To measure inductance, first set the switch to “C” and adjust to 0 as above. Then, set the switch to “L” and connect the unknown inductance. The lower line will show the inductance, but the accuracy is not as high as for capacitance, and only the whole number is shown. Also, values below 3µH cannot be measured with any accuracy. In these cases, the lower line will show “Too Low.”

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CALIBRATION PROCEDURE

Because of the tolerance of the inductors used, it is necessary to calibrate to a known value of capacitance. Capacitors with 1% tolerance are available, and the Vishay brand can be bought at element14 (www.farnell.com) [3]. I bought capacitors with several different values including 100pF, 220pF, 470pF and 2,200pF.

Start by shorting out all L2 to L7 inductors, using jumpers in JP1, leaving just the nominal 1,000µH coil, L1. Measure the 470pF capacitor, which will show a lower value. Remove jumpers one by one, and re-measure the capacitor until it reads close to the 470pF. It may require some trial and error to reach the correct value. Fortunately, there is no additional calibration is required for inductance. Testing the meter with the reference capacitors produced the results that are listed in Table 2.

Table 2 Shown here are the results from testing the meter with the reference capacitors.
Table 2
Shown here are the results from testing the meter with the reference capacitors.

Measurement of inductors is problematic. And as mentioned before, the inductance of ferrites varies substantially over frequency. I also used the Q-meter to calculate the inductances, though not at the same frequencies. In both cases, the measured values were way off the nominal value (Table 3). For example, the 470µH resonated with 670pF at 320kHz, which gave a calculated value of 369µH, while the measured value was 397µH!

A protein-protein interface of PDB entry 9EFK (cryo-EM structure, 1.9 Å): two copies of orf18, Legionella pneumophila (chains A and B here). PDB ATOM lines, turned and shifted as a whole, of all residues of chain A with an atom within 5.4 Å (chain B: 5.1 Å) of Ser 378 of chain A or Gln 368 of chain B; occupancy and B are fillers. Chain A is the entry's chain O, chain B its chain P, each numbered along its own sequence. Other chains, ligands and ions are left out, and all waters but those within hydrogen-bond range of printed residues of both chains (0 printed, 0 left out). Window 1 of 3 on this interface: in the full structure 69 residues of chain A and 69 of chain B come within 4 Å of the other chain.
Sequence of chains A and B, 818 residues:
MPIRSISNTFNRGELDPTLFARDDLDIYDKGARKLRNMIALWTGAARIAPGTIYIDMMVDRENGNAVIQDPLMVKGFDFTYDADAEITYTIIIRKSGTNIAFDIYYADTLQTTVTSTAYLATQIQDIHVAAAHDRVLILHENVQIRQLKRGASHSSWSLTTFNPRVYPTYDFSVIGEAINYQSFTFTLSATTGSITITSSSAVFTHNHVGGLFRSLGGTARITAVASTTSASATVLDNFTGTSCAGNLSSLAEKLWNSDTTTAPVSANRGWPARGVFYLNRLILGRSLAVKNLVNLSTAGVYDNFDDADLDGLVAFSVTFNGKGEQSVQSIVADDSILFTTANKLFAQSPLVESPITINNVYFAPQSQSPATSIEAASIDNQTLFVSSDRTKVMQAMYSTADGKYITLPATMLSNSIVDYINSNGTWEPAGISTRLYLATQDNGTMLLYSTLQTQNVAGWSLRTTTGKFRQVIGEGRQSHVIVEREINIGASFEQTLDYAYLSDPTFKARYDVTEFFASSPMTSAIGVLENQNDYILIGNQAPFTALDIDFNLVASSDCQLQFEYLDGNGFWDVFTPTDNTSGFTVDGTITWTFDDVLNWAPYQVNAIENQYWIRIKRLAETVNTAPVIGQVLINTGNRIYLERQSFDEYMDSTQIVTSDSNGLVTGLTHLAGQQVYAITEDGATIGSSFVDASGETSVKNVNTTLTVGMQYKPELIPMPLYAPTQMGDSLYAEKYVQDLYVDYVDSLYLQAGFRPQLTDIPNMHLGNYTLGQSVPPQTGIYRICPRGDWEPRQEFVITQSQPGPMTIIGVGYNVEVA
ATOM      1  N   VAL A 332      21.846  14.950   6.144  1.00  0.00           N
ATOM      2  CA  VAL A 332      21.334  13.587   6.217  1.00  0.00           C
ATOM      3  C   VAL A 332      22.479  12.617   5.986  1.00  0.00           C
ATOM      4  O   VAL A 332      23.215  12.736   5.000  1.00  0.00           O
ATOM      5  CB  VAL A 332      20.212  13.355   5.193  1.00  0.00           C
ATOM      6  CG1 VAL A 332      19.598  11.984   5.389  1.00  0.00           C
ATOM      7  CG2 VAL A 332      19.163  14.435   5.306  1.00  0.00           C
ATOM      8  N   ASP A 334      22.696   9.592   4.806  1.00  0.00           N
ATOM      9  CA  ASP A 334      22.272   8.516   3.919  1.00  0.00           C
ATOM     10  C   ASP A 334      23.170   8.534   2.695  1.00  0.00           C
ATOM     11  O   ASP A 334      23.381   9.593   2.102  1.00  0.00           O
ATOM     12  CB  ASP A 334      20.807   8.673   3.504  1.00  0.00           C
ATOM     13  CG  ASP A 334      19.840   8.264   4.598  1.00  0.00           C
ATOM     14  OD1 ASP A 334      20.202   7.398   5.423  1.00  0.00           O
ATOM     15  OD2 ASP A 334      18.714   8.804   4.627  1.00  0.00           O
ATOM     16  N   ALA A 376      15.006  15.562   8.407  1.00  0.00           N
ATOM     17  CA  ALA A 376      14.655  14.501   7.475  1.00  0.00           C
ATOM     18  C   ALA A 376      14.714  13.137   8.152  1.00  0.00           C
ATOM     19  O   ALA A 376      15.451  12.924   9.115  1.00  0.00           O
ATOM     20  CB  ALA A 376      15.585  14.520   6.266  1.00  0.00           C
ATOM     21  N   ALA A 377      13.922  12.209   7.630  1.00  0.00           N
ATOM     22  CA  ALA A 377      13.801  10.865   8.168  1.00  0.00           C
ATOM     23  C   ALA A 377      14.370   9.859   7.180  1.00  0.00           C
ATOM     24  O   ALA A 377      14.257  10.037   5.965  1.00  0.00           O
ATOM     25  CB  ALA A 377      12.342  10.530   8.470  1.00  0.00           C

Table 3 The Q-meter was used to calculate the inductances, though not at the same frequencies. The measured values were way off the nominal value.
Table 3
The Q-meter was used to calculate the inductances, though not at the same frequencies. The measured values were way off the nominal value.

In conclusion, this LC meter project was a most interesting exercise in using the same philosophy that was applied to the 1950s Tektronix design. If nothing else, the experience highlights just how good the original design was. 

RESOURCES

References:
[1] Alan Hampel, Vintage Workbench: The Tektronix Type 130 LC Meter, Parts 1 and 2. Silicon Chip, June, 2020 and July, 2020. https://www.siliconchip.com.au/Issue/2020/June/Vintage+Workbench
https://www.siliconchip.com.au/Issue/2020/July/Vintage+Workbench
[2] ATtiny4313 www.microchip.com/en-us/product/ATtiny4313
[3] Vishay capacitors https://www.newark.com/c/passive-components/capacitors?brand=vishay

Analog Devices | www.analog.com
Farnell, an Avent Company | www.farnell.com
Microchip Technology | www.microchip.com
Tektronix | www.tek.com
Texas Instruments | www.ti.com
Vishay | www.vishay.com

PUBLISHED IN CIRCUIT CELLAR MAGAZINE • NOVEMBER 2021 #376 – Get a PDF of the issue

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Building an LC Meter

by Charles Kosina time to read: 12 min